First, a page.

Lord Howarth of Newport: My Lords, should we not be cautious about reaching conclusions until we have seen the full written judgment? We will then know whether the predicament of the Wedgwood
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Baroness Rawlings: My Lords, the noble Lord, Lord Howarth, has touched on very important points. One is right to be cautious until we get the written judgment, which should come through soon. A difficult situation applied when the trustees were advised. I totally agree with the noble Lord that the Minister, Ed Vaizey, has held several meetings on this matter and has become very involved. The Government have good will in all this and will do all that they possibly can. The Minton archive is very important and is arguably the greatest industrial archive of its kind. I can assure the noble Lord that it has certainly not been forgotten. It is now the property of WWRD UK, the new owners of the Wedgwood Group. The Minister for Culture has spoken to them about this matter. The archive is still safely in storage in Bonhams, which is awaiting a resolution on the future of the Wedgwood collection and the museum before taking any decision about its future.
The Earl of Clancarty: My Lords, does not the Minister agree that it is time that the Government took more control of the Wedgwood situation and, indeed, bought the collection? Appeal is in this sense irrelevant. It could be called the National Wedgwood Museum. As such, it would be a huge asset to Britain and a tremendous boost to Stoke-on-Trent. Surely for £14 million or thereabouts, this ought to be a no-brainer.
Baroness Rawlings: As the noble Earl, Lord Clancarty, mentioned, this museum is terribly important for the Stoke area and the Potteries. As regards the valuation that he mentioned, DCMS is working on that with the protection fund but we still do not know what it will be. We hope that there will be a fundraising campaign and the collection will be saved sooner rather than later.
Baroness Sharp of Guildford: My Lords, is the noble Baroness aware that besides the unique ceramics collections there is also a data archive dating back 250 years of the Wedgwood and Darwin letters, which have great scientific significance? Does she not agree that it is something of a quirk that a quirk of law relating to the financial sector should require us to sacrifice this icon of our industrial heritage?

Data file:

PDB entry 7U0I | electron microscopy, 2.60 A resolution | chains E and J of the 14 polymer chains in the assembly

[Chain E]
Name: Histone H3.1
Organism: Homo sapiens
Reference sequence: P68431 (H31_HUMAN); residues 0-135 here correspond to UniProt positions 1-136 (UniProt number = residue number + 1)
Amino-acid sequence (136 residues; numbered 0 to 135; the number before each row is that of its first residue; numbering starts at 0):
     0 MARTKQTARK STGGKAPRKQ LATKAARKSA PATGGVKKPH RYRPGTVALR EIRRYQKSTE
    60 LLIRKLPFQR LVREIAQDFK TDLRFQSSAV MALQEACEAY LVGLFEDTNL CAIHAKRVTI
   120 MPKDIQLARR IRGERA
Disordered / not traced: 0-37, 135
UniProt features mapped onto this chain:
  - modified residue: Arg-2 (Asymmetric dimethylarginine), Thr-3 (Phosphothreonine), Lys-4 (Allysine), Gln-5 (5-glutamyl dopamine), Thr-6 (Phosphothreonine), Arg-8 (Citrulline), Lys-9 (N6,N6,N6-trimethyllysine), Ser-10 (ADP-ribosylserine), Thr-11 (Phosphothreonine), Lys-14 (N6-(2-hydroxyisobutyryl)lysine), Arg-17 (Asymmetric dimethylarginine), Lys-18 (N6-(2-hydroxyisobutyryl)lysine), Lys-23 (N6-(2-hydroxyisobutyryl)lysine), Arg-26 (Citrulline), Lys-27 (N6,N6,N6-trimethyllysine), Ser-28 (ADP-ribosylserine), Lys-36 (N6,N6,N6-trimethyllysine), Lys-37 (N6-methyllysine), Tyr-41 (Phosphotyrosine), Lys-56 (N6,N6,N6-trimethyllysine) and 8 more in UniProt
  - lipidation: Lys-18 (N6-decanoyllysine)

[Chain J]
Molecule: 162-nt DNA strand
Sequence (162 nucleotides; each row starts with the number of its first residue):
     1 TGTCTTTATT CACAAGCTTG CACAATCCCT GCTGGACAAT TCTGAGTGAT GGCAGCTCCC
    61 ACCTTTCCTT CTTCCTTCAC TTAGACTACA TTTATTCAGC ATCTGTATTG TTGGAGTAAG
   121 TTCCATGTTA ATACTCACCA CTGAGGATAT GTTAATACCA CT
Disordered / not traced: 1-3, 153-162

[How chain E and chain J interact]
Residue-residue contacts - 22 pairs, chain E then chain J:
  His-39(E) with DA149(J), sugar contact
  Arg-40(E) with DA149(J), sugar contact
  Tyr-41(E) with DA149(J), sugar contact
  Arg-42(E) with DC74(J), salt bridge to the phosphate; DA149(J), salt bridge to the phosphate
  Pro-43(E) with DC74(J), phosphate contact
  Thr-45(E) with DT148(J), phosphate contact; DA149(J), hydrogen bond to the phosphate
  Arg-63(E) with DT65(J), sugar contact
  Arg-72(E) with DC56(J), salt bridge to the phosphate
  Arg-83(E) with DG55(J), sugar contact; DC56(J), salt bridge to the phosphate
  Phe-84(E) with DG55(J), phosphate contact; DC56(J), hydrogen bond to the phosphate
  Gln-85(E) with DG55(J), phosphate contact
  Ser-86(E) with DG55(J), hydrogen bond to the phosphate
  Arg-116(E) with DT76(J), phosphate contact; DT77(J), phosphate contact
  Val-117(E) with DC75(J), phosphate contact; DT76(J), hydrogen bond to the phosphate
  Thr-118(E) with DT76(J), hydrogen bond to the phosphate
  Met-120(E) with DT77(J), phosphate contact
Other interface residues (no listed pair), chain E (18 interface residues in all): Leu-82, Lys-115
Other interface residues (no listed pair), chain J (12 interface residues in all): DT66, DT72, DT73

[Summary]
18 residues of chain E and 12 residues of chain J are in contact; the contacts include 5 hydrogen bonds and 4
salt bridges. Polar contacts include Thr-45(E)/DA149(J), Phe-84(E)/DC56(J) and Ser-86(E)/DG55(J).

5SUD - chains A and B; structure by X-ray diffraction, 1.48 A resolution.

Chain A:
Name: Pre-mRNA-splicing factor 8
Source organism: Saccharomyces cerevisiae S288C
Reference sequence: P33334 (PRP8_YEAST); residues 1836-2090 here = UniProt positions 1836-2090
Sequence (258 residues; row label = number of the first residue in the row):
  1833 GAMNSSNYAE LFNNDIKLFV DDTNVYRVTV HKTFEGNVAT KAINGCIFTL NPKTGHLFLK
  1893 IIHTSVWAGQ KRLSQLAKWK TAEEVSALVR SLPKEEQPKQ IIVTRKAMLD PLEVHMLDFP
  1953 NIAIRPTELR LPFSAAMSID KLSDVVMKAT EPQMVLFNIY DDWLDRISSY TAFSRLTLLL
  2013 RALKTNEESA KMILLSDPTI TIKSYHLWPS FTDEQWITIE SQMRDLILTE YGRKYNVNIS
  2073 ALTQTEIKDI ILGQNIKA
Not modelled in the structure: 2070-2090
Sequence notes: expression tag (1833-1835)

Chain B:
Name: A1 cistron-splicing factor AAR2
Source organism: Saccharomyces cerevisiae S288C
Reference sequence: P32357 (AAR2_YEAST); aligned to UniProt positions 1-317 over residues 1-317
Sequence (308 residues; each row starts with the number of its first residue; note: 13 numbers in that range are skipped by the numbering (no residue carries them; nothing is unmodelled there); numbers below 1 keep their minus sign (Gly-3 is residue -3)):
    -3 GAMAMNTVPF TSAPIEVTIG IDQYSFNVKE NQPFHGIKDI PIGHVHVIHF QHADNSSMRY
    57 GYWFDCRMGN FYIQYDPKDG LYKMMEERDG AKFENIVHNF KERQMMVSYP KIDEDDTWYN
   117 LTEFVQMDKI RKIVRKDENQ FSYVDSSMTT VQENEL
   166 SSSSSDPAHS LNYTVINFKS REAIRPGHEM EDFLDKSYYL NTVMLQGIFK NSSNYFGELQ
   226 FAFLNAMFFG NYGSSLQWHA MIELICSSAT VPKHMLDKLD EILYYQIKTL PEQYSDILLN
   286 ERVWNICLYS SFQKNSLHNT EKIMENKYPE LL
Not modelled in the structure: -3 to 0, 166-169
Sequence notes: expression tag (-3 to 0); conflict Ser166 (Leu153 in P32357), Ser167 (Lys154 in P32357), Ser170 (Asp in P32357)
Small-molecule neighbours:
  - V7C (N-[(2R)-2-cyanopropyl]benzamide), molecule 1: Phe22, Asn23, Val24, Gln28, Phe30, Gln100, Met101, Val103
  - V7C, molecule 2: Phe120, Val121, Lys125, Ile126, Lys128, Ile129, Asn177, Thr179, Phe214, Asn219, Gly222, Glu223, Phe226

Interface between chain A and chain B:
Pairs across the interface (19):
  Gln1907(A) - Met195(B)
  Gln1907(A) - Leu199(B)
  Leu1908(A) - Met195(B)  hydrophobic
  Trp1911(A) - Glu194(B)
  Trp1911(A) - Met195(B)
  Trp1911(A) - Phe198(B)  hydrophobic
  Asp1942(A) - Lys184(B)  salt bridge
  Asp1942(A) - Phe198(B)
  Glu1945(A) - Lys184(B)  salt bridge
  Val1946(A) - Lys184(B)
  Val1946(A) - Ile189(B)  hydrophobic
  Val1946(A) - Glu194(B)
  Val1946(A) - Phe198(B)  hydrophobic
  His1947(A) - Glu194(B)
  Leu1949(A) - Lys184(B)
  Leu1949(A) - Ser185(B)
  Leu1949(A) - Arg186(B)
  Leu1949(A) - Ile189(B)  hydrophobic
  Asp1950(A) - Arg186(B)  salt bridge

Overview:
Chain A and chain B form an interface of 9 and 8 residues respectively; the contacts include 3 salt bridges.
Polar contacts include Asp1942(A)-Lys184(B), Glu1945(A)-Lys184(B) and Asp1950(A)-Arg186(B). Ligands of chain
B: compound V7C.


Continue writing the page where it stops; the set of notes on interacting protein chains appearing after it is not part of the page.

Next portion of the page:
Baroness Rawlings: My noble friend makes a very good point. The archives and the whole collection constitute a most remarkable collection that has been donated by the family over many years. It would be a disaster should it be sold. The protection fund is a
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Baroness Jones of Whitchurch: My Lords, may I pursue the whole issue of the "last man standing" legislation with the noble Baroness? I understand that, following the DWP's review of this policy, it was agreed that there would be a further review. However, I gathered from what the noble Baroness was saying just now that this is not the case. Will she confirm whether this matter is under review, because it seems to noble Lords around the House that it is being used and implemented in a way that was never foreseen, is causing charities-not just the Wedgwood Museum but other charities-considerable concern and disquiet, and has consequences for unemployment in the area as well? Therefore, will the noble Baroness clarify the status of the "last man standing" legislation?
Baroness Rawlings: With pleasure, my Lords. We understand that the Wedgwood pension scheme operated on the basis that if any participating employers became insolvent or otherwise stopped sponsoring the scheme, responsibility for the pension scheme fell to the remaining employers. This is what is meant by the "last man standing" rule. As a result, the company of the Wedgwood pension scheme-the museum-became liable for its pensions shortfall. We are awaiting the judgment from the Attorney-General. Then it will be decided where we go to from there.
The Parliamentary Under-Secretary of State, Department for Work and Pensions (Lord Freud): My Lords, the Government share a number of the concerns raised in the report produced by the Commission on Youth Unemployment. We are already taking action to address youth unemployment and have a clear strategy to support young people into work.
Baroness Hughes of Stretford: My Lords, I thank the Minister for his Answer. However, as he will know, the analysis in the report not only scotches the myth that youth unemployment is being driven up by immigration or the minimum wage; it demonstrates clearly that the Government's measures, welcome though they are, are wholly inadequate to deal with this rising crisis and prevent another generation of young people, as well as the country, paying a terrible price. Will the